21. MFT - Degree Distribution: Rate Equation Loss of k-nodes via k k+1 Gain of k-nodes via k-1 k # k-nodes at time t # k-nodes at time t+1 We do not have k=0,1,...,m-1 nodes in the network (each node arrives with degree m)  We need a separate equation for degree m modes # m-nodes at time t # m-nodes at time t+1 Add one m-degeree node Loss of an m-node via m m+1 Network Science: Evolving Network Models February 2012 A.-L.Barabási, R. Albert and H. Jeong, Physica A 272, 173 (1999)
  22. MFT - Degree Distribution: Rate Equation k>m We assume that there is a stationary state in the N=t∞ limit, when P(k,∞)=P(k) k>m Network Science: Evolving Network Models February 2012 A.-L.Barabási, R. Albert and H. Jeong, Physica A 272, 173 (1999)
  23. MFT - Degree Distribution: Rate Equation  m+3  k ... for large k Krapivsky, Redner, Leyvraz, PRL 2000 Dorogovtsev, Mendes, Samukhin, PRL 2000 Bollobas et al, Random Struc. Alg. 2001 Network Science: Evolving Network Models February 2012 A.-L.Barabási, R. Albert and H. Jeong, Physica A 272, 173 (1999)
  24. MFT - Degree Distribution: A Pretty Caveat Start from eq. Its solution is: Dorogovtsev and Mendes, 2003 Network Science: Evolving Network Models February 2012 A.-L.Barabási, R. Albert and H. Jeong, Physica A 272, 173 (1999)
  25. Do we need both growth and preferential attachment? Network Science: Evolving Network Models February 2012
  26. growth preferential attachment MODEL A Π(ki) : uniform Network Science: Evolving Network Models February 2012
  27. MODEL B growth preferential attachment P(k) : power law (initially)  Gaussian Fully Connected Network Science: Evolving Network Models February 2012
  28. Do we need both growth and preferential attachment?YEP. Network Science: Evolving Network Models February 2012
  29. P(k) ~ k- EMPIRICAL DATA FOR REAL NETWORKS Regular network Pathlenght Degree Distr. Clustering P(k)=δ(k-kd) Erdos- Renyi Watts- Strogatz Exponential Barabasi-Albert P(k) ~ k- Network Science: Evolving Network Models February 2012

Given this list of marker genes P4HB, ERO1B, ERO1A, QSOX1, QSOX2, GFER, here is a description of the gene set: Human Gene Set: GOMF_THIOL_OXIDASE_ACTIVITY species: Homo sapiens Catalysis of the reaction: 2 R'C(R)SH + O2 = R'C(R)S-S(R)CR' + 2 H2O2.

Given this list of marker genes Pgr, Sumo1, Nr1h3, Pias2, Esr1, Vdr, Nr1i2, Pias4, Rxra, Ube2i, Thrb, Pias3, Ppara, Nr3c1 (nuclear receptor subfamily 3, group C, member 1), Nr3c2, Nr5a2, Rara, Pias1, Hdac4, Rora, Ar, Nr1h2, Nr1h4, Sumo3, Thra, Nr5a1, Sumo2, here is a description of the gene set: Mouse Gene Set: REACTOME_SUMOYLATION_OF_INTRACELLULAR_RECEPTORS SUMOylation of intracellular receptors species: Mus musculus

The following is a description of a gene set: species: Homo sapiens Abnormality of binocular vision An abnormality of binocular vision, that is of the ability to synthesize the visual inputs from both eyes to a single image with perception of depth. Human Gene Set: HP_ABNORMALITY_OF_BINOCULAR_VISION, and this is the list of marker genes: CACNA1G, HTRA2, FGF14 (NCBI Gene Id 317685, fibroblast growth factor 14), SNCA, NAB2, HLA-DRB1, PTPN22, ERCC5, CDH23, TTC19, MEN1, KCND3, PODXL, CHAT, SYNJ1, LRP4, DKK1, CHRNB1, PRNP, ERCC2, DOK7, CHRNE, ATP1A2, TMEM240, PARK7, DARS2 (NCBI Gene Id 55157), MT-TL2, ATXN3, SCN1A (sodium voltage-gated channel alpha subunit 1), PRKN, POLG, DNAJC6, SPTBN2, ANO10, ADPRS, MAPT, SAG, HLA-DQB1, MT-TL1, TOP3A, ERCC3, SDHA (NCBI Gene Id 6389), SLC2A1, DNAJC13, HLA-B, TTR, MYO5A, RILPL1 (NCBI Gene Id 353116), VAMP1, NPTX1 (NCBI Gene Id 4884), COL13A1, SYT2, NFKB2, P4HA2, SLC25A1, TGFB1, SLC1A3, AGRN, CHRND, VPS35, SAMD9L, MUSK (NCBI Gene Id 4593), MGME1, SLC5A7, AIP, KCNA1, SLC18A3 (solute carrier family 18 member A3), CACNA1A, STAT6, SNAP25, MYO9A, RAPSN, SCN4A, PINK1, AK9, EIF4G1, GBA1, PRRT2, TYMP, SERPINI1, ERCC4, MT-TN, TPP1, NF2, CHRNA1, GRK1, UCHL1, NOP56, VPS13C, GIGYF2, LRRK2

30. DISTANCES IN SCALE-FREE NETWORKS Distances in scale-free networks Size of the biggest hub is of order O(N). Most nodes can be connected within two layers of it, thus the average path length will be independent of the system size. The average path length increases slower than logarithmically. In a random network all nodes have comparable degree, thus most paths will have comparable length. In a scale-free network the vast majority of the path go through the few high degree hubs, reducing the distances between nodes. Some key models produce γ=3, so the result is of particular importance for them. This was first derived by Bollobas and collaborators for the network diameter in the context of a dynamical model, but it holds for the average path length as well. The second moment of the distribution is finite, thus in many ways the network behaves as a random network. Hence the average path length follows the result that we derived for the random network model earlier. Small World Cohen, Havlin Phys. Rev. Lett. 90, 58701(2003); Cohen, Havlin and ben-Avraham, in Handbook of Graphs and Networks, Eds. Bornholdt and Shuster (Willy-VCH, NY, 2002) Chap. 4; Confirmed also by: Dorogovtsev et al (2002), Chung and Lu (2002); (Bollobas, Riordan, 2002; Bollobas, 1985; Newman, 2001